At the base of the north-west elevation - on the axial approach - is a large memorial stone, smoothly dressed, minimally decorated with a small celtic cross and simply inscribed with the words:

JAMES STEWART
MISSIONARY

The memorial stone is placed within a shallow recess capped by a flat arch with tall, narrow voussoirs, flanked by curved stone reveals and with a sloping stone cill. The bottom of the memorial stone is coincident with the top of the plinth. The memorial stone has unfortunately suffered the indignity of some minor graffiti in recent years.

The 'capital' of the Tower is a complex geometrical and spatial arrangement, forming a 'shelter' at the apex and allowing visual penetration through the Tower at this level. The 'capital' comprises of the following five basic elements:

BASE
The base of the 'capital' is expressed as a smoothly dressed moulded projection beyond the face of the Tower on each of the four elevations. Each rounded segmental projection is supported on a moulded stone bracket divided into three simply curved convex surfaces. The base forms a planar surface on which the columns are supported.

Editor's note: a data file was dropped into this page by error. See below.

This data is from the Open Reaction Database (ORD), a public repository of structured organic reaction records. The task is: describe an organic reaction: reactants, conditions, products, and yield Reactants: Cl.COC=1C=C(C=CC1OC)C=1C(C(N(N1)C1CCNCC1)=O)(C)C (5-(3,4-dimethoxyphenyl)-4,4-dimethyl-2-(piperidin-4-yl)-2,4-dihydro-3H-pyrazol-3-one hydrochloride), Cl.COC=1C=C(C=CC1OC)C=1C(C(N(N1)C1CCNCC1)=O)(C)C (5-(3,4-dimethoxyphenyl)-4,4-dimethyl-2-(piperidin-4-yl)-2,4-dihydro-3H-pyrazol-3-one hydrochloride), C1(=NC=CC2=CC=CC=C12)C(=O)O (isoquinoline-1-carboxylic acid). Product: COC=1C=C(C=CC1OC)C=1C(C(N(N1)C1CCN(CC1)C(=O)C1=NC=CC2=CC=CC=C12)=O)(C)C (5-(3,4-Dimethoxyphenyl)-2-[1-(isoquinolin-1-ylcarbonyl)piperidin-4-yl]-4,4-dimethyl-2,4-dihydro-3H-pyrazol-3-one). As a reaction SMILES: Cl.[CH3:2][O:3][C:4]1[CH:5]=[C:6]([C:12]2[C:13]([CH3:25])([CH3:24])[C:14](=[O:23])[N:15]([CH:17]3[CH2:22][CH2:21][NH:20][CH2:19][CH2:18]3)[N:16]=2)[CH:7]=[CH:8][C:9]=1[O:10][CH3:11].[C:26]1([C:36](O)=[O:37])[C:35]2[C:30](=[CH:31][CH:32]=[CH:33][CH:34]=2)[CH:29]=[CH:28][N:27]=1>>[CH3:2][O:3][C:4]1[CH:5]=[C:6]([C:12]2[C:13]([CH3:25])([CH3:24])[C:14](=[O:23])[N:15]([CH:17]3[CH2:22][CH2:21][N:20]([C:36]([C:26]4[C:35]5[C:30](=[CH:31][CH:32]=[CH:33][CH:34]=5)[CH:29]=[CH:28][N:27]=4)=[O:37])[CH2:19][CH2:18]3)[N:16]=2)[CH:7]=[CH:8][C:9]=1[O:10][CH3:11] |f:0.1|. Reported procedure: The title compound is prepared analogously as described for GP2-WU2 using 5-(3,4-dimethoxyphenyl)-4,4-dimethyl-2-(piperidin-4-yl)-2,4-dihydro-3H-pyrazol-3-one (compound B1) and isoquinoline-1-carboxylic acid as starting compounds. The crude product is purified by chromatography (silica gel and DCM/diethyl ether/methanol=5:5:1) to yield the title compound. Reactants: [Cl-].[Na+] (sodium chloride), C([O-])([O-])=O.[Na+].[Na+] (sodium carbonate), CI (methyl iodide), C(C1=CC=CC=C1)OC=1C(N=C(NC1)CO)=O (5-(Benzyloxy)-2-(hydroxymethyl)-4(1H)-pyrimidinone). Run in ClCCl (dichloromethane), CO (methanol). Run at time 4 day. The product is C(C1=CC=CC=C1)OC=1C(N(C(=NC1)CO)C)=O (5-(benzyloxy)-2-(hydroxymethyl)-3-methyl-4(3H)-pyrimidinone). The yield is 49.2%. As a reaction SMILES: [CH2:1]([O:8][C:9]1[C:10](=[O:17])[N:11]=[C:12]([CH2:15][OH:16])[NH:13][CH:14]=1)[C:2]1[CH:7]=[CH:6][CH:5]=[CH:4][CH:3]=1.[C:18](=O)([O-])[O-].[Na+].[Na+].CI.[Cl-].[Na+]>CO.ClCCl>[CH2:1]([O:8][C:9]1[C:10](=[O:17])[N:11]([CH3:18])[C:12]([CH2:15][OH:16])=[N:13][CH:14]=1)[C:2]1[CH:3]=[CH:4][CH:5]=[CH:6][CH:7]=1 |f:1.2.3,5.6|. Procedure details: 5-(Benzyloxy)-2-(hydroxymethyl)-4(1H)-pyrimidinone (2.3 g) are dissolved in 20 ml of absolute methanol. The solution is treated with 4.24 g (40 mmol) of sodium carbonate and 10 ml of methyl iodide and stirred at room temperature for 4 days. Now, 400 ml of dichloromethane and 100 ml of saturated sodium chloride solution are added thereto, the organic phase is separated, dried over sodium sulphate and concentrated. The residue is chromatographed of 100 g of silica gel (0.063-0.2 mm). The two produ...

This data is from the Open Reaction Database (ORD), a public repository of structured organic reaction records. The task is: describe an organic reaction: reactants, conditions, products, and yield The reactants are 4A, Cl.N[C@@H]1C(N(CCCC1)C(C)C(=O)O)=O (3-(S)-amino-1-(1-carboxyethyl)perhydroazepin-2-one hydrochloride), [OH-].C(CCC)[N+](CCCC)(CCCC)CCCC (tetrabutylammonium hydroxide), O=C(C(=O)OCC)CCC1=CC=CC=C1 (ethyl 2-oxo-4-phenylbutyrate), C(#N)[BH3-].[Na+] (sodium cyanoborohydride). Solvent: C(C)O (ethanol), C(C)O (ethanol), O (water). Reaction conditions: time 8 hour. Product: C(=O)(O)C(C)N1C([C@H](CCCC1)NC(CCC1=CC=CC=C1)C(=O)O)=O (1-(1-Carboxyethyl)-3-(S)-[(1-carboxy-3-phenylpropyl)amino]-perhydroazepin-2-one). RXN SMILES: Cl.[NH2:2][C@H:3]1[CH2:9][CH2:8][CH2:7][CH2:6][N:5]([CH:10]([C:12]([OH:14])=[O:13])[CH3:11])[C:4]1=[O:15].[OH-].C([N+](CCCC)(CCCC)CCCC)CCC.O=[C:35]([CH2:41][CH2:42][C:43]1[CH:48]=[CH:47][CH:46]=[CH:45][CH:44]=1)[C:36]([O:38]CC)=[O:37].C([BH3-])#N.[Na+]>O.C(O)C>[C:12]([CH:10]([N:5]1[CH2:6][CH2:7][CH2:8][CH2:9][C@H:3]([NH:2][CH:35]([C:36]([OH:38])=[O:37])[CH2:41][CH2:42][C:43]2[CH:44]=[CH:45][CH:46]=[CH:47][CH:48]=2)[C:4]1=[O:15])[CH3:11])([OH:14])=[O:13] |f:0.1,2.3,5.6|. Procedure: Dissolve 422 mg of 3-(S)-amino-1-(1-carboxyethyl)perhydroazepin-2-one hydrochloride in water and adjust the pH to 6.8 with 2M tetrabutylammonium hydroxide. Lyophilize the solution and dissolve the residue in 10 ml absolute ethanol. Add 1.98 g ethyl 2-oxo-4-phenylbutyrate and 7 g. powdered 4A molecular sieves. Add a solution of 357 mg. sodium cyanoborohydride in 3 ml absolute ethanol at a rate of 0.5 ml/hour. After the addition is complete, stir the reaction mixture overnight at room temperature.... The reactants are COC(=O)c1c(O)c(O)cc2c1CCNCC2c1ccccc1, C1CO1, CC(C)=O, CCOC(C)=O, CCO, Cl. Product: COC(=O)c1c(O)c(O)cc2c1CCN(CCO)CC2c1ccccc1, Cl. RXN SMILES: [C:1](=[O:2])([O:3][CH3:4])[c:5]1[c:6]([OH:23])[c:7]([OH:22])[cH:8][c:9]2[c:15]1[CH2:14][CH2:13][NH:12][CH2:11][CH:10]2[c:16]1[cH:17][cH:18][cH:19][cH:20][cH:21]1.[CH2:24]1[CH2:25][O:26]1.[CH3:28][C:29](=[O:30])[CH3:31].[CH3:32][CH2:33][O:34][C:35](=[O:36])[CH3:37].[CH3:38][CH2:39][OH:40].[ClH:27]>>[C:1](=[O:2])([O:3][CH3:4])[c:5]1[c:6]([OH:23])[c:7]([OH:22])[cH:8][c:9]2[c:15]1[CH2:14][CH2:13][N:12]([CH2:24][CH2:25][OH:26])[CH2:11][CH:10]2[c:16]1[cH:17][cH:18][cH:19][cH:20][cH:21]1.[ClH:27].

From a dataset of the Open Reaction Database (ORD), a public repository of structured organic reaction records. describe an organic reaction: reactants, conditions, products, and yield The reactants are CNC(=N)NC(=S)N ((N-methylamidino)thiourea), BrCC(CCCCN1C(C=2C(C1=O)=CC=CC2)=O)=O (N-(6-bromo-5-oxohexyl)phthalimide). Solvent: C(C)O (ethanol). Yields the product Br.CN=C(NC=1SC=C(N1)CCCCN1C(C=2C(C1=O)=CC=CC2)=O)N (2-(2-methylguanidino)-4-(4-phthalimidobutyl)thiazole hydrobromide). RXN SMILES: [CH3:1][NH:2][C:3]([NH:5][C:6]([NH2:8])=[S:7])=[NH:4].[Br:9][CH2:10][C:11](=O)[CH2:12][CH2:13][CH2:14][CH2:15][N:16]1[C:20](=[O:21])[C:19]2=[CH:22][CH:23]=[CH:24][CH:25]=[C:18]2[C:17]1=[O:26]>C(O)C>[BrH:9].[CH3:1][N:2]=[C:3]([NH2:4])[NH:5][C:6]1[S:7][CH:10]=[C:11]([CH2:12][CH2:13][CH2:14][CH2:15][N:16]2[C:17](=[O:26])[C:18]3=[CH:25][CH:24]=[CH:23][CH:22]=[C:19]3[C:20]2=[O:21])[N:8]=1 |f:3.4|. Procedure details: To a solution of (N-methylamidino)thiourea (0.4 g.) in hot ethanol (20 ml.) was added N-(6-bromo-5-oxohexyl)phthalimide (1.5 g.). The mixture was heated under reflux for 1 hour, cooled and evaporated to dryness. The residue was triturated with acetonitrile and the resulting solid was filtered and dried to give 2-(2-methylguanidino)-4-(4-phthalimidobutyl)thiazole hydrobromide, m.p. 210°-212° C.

COLUMNS
Four rectangular corner columns are set out on the diagonal axes of the Tower, which line up approximately to the four cardinal points. The columns each have rounded external faces coincident with the rounded corners of the Tower below.

ARCHES
Four broad segmental arches are supported by the four corner columns. Each arch has an expressed keystone. The corners of the internal square faces of each of the four columns coincide with the mid lines of the adjacent arches.

TOP COURSE